What is High Blood Pressure?
Your heart pumps blood into the arteries, which are responsible for transporting blood throughout the entire body. This blood flow, or blood pressure, is measured by the amount of force it exerts against the artery walls. High blood pressure (Hypertension) occurs from the long-term pressure of blood against the artery walls. High blood pressure is dangerous because it contributes to the hardening, or constriction, of the arteries and makes the heart function harder to pump blood throughout the body, which can cause some health problems, including heart disease, stroke, kidney disease, and more.Common Symptoms of High Blood Pressure
High blood pressure is coined the "silent killer" because most people who have it experience no symptoms at all, and those who do, usually don't experience symptoms until their blood pressure has reached dangerous heights. Therefore, the greatest symptom that most people with high blood pressure will experience is an extreme blood pressure reading. Once your blood pressure has reached a dangerously high level, diastolic of 110 or greater, systolic of 180 or greater, also known as hypertensive crisis, a person may experience:
Common Causes of High Blood Pressure
- Severe headache
- Shortness of Breath
- Severe anxiety
Most people think High Blood Pressure is hereditary, and it can be, but unhealthy lifestyle habits, such as lack of physical activity, excess sodium intake, salt sensitivity, and excess alcohol consumption can increase your odds of developing high blood pressure. Being overweight, or obese also increases your chance of developing high blood pressure because it can increase the resistance in the arteries, causing the heart to work harder, thus, elevating the blood pressure.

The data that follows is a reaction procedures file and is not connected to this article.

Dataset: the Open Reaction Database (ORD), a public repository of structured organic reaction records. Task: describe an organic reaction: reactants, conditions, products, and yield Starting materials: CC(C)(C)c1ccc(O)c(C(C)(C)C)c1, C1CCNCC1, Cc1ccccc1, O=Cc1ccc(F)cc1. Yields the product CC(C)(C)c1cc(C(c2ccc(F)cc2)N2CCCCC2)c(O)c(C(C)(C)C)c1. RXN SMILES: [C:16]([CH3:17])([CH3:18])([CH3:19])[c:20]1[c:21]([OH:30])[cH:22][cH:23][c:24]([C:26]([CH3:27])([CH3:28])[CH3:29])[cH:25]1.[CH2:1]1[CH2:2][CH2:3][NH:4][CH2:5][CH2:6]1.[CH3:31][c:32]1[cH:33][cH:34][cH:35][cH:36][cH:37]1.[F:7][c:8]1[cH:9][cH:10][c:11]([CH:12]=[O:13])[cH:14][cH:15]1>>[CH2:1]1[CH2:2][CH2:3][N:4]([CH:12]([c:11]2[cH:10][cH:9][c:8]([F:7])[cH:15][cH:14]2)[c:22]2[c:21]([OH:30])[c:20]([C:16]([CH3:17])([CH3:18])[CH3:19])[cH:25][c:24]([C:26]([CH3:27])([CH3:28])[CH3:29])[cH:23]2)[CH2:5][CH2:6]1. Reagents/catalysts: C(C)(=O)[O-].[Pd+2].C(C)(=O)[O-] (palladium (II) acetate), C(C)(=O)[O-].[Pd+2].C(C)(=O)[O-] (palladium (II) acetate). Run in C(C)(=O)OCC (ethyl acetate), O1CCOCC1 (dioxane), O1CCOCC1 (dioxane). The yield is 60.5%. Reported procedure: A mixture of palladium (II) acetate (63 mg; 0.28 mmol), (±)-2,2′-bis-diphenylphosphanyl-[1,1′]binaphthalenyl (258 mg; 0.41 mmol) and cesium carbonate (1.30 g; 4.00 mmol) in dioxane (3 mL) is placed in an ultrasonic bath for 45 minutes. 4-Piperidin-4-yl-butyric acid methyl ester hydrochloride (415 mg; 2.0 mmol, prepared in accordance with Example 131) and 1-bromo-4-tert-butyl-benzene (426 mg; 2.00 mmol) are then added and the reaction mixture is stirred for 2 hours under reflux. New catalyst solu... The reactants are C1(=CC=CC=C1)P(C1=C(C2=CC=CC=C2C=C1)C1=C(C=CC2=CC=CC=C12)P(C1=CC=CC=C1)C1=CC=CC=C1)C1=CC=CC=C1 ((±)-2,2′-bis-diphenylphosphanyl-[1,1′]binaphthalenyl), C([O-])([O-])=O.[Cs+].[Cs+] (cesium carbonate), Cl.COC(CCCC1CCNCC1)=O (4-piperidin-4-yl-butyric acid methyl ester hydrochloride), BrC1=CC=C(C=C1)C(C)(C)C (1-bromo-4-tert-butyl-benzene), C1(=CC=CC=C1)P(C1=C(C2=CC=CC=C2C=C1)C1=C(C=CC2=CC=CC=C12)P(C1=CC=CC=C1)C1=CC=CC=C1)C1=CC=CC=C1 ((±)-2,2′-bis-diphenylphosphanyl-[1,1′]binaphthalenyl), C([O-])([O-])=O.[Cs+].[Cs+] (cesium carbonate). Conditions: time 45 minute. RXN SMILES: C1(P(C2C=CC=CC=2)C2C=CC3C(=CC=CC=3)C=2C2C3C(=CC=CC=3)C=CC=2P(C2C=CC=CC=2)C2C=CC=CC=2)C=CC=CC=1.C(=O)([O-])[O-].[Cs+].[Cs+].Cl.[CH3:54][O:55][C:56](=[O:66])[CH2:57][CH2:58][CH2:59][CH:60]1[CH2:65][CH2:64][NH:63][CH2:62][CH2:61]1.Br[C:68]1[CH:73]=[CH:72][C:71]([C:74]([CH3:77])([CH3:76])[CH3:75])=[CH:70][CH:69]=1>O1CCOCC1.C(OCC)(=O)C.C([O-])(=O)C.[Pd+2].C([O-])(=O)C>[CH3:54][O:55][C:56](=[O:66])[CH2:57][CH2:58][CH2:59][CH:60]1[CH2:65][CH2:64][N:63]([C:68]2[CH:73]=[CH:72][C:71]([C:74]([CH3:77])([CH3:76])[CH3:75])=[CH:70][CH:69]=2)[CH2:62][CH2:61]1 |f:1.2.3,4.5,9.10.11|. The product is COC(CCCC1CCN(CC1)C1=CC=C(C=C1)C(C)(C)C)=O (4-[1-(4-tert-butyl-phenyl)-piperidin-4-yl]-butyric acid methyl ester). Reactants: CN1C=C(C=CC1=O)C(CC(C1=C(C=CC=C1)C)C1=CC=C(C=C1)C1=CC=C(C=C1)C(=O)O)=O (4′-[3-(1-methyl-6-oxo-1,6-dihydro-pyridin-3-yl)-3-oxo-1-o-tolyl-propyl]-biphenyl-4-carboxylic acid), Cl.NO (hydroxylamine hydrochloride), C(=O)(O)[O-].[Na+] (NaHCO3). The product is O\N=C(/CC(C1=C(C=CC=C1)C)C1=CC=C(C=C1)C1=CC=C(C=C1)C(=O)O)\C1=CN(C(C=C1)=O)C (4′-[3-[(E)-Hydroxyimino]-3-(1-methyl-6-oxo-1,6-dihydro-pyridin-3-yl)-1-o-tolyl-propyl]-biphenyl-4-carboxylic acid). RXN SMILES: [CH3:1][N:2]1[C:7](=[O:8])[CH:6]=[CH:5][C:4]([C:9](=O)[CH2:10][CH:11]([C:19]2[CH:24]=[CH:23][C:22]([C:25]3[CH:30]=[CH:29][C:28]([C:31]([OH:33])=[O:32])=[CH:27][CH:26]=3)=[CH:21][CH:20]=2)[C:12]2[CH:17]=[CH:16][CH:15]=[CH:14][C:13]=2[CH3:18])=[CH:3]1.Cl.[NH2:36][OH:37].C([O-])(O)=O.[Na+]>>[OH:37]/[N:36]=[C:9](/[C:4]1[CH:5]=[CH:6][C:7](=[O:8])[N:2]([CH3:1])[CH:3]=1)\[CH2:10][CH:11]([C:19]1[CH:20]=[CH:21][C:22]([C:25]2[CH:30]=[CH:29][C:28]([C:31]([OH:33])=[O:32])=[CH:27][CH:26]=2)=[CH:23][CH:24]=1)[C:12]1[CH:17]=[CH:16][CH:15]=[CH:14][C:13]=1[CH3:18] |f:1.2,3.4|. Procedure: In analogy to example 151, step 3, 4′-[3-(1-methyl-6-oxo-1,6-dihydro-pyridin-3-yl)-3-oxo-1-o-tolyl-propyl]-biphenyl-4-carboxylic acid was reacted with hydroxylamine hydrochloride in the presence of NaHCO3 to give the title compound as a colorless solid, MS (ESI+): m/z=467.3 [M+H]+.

Prescription medications, such as asthma therapies, over-the-counter medications, like cold relief medicines, and hormone treatments, such as birth control and estrogen can increase the risk of developing high blood pressure. These drugs can cause your blood vessels to constrict, alter the way your body manages fluid and salt, or impact the renin-angiotensin-aldosterone system, resulting in high blood pressure. Sleep apnea, thyroid problems
, kidney disease, and certain tumors also increase your chances of developing high blood pressure. Smoking can also increase the risk of developing high blood pressure because it constricts the blood vessels.
High blood pressure can also run in families. Research has identified many genes and other mutations associated with high blood pressure in the hormone and sodium regulation systems. Imbalances in the kidney can also contribute to high blood pressure. The kidneys generally manage the body's water and salt balance by maintaining water and releasing sodium. Disparities in kidney function can increase the volumes of blood, resulting in high blood pressure.
Pregnant women are also at greater risk of developing high blood pressure. Factors such as first-time pregnancy, carrying more than one child, IVF or other assisted fertility treatments, obesity, being inactive, and family history of hypertension or kidney problems all increase your risk of developing high blood pressure during pregnancy. If high blood pressure persists more than 20 weeks into gestation, it also increases your risk of developing preeclampsia, a serious condition that can cause damage to the brain and other organs and cause fatal seizures.